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Ribeiro de Carvalho Carlos Roberto M.D. Ph.D.; Kairalla, Ronaldo Adib M.D; Deheinzelin, Daniel M.D.
Clinical Pulmonary Medicine: September 1996
Interstitial, Inflammatory, and Occupational Lung Disease: PDF Only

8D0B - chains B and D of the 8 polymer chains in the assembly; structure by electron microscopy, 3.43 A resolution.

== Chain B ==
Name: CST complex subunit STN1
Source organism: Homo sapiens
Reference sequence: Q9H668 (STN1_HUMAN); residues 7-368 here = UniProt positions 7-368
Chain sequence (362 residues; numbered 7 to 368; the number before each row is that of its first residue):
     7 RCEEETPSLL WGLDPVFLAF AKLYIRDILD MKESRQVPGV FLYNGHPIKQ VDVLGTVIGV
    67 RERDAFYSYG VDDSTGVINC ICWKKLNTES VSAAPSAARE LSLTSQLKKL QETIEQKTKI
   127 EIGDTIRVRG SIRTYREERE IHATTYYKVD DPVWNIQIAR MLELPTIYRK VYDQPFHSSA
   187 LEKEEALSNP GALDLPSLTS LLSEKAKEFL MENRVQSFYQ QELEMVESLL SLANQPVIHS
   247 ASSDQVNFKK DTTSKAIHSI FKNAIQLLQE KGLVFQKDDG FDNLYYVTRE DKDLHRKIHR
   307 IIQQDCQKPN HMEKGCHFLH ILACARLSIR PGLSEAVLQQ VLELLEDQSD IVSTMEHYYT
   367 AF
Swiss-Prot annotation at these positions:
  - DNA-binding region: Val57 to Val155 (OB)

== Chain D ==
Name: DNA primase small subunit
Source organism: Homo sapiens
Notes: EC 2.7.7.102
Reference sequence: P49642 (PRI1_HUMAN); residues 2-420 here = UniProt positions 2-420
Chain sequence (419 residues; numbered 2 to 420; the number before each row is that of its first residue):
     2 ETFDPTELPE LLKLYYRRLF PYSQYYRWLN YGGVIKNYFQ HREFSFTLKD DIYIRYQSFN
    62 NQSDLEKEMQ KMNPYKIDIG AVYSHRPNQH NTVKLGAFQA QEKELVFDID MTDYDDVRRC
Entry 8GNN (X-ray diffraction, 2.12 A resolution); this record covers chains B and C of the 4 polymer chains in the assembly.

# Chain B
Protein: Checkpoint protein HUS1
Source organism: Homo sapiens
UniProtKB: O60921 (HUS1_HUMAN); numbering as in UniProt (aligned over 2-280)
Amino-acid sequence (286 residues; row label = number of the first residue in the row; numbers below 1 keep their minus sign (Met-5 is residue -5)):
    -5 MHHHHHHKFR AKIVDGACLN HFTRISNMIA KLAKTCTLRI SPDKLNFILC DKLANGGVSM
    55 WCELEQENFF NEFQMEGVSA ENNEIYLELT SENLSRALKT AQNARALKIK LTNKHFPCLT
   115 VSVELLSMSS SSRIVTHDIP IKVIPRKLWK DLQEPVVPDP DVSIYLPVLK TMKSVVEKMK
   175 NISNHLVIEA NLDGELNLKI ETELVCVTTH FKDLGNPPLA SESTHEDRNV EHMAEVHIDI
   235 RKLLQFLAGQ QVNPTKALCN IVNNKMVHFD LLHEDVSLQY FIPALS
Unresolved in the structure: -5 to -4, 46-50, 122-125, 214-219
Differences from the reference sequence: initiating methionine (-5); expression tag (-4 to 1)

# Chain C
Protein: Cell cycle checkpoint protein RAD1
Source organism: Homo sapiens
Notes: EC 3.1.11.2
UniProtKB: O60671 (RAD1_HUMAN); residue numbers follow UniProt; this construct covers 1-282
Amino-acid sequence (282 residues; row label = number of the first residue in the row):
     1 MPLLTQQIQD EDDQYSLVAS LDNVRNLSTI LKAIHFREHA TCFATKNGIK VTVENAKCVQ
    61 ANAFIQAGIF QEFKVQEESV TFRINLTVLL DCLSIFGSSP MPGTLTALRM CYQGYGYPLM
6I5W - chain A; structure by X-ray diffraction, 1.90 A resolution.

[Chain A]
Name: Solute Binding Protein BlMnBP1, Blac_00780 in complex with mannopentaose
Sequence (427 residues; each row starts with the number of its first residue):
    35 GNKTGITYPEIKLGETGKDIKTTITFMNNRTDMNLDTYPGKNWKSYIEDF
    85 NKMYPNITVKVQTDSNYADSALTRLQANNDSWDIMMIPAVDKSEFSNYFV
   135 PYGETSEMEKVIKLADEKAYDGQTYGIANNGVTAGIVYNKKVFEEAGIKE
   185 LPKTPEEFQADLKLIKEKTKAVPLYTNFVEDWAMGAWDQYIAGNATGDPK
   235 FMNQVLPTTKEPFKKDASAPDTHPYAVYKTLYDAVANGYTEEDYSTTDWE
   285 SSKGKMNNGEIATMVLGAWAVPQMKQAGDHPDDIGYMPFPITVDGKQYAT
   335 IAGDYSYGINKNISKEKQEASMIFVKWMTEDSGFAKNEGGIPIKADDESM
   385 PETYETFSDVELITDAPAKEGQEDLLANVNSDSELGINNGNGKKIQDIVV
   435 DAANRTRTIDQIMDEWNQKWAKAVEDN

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Sjögren's syndrome (SS), an autoimmune disease characterized by lymphocytic infiltration of exocrine glands, diagnosed by the presence of xerophthalmia, xerostomia, and a connective tissue disease, may present extraglandular manifestations. In this review, we address the pulmonary manifestations, particularly of the primary syndrome (pSS) (without any other connective tissue disease). Pulmonary manifestations can be divided into desiccation of the tracheobronchial tree, interstitial lung disease (ILD), pulmonary vasculitis, and pleuritis. The frequency of such manifestations vary according to different diagnostic criteria. Pulmonary involvement is more frequent in secondary SS, but pSS is commonly associated with ILD. Desiccation of the tracheobronchial tree presents usually as dry cough, but production of sputum may occur. An obstructive functional pattern is reported on pulmonary function testing in up to 40% of pSS patients. Diffuse ILD, with a large spectrum of histologic patterns, pulmonary function tests showing a restrictive defect, and chest roentgenographic features of interstitial involvement, is found in the majority of symptomatic pulmonary patients studied so far. Subclinical alveolitis is common in pSS. The role of corticosteroids and immunosuppressive therapy in the management of such patients remains unclear; however, we recently treated a series of patients with azathioprine with significant lung function improvement. Pulmonary vasculitis and pleuritis are less common in pSS but are more frequent in secondary SS.

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